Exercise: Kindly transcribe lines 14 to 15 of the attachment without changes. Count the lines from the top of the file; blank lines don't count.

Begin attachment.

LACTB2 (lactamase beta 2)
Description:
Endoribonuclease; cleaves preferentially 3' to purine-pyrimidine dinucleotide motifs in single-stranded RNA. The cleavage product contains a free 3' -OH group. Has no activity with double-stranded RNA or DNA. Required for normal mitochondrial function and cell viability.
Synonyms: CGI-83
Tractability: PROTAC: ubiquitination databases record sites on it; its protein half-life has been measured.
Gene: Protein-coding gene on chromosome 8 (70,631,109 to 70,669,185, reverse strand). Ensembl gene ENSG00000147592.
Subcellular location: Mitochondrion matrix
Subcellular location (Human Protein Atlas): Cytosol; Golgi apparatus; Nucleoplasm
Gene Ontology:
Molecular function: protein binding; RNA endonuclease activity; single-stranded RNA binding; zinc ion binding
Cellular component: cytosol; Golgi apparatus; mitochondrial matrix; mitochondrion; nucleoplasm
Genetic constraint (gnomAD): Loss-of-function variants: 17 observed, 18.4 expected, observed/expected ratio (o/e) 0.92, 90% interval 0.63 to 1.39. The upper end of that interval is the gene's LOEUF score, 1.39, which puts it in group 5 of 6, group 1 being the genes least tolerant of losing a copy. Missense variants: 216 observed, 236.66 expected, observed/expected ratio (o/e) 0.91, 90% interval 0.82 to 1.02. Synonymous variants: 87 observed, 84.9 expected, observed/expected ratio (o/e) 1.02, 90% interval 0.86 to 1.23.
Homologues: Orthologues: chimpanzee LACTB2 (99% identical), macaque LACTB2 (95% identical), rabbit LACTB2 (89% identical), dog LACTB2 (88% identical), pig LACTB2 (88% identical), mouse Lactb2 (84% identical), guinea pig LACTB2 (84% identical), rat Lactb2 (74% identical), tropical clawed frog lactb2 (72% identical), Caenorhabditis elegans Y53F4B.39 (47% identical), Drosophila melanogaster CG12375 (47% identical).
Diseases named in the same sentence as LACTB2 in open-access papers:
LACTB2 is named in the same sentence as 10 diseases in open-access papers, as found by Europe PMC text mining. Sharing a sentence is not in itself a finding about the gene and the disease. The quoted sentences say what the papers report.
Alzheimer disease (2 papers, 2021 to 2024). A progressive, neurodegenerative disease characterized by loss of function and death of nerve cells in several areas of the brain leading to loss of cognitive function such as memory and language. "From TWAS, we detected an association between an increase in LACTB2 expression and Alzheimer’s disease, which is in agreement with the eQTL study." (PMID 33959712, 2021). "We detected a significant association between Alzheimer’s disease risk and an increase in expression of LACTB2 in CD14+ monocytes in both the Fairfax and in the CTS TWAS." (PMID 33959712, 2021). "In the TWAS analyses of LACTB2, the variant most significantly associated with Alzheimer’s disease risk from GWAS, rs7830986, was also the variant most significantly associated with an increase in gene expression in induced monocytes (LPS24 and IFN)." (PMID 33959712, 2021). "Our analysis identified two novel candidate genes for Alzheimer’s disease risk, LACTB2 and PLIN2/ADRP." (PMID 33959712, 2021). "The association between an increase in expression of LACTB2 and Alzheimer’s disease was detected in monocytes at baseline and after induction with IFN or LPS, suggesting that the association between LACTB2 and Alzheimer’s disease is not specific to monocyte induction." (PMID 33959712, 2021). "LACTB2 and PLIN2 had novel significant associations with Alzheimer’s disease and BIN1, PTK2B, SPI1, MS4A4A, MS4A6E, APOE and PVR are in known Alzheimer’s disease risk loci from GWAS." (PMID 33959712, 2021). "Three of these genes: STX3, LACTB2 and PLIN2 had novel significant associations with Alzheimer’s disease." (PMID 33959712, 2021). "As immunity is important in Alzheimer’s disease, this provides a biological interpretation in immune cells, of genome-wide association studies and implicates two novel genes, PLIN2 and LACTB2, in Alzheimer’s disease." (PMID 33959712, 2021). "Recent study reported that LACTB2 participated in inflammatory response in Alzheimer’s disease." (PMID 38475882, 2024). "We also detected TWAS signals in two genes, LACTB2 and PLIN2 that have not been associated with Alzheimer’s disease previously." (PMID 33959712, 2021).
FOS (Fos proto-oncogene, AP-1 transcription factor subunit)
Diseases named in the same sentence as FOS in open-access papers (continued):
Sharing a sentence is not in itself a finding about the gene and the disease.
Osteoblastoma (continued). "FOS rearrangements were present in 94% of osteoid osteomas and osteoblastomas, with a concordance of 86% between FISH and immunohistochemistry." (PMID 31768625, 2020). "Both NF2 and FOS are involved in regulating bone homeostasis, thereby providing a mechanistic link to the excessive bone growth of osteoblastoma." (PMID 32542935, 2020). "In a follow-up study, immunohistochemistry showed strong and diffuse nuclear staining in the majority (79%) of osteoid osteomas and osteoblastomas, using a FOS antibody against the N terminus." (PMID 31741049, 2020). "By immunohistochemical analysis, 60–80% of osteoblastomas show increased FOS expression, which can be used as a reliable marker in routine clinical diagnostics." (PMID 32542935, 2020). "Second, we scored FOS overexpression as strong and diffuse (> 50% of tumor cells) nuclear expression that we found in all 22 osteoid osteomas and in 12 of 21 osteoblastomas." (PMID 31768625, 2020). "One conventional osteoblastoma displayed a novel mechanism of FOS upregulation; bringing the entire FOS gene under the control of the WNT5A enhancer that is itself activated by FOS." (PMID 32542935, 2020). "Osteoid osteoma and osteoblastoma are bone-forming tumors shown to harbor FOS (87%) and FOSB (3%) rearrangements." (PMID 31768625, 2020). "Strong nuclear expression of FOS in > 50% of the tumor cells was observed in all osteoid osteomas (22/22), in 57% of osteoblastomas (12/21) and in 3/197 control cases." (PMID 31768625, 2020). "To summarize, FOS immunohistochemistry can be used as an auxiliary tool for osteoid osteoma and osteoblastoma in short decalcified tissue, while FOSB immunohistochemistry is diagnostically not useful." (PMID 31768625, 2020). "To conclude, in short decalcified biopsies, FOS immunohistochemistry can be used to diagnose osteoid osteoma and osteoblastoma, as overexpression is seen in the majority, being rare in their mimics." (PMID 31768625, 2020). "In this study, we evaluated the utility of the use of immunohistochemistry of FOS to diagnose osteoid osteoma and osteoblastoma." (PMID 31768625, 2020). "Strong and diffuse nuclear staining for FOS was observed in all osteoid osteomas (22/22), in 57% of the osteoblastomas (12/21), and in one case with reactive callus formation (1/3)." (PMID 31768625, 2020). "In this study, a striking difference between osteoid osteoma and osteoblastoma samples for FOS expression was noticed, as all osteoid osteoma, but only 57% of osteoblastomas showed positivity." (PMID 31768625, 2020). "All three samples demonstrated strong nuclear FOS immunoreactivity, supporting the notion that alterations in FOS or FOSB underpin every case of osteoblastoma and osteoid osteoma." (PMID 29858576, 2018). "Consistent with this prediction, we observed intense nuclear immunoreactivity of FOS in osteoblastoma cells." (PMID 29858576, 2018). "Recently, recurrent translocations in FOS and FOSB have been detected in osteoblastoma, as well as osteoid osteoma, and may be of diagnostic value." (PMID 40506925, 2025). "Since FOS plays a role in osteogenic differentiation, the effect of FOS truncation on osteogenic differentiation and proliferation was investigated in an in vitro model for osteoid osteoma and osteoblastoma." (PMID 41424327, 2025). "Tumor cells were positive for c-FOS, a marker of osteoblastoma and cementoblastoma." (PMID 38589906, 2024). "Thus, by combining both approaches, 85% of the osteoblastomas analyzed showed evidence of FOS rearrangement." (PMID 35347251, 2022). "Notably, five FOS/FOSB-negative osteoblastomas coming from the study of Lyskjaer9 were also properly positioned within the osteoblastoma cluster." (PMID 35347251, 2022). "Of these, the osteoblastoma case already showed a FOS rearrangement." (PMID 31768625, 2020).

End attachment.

Diseases named in the same sentence as LACTB2 in open-access papers:
LACTB2 is named in the same sentence as 10 diseases in open-access papers, as found by Europe PMC text mining. Sharing a sentence is not in itself a finding about the gene and the disease. The quoted sentences say what the papers report.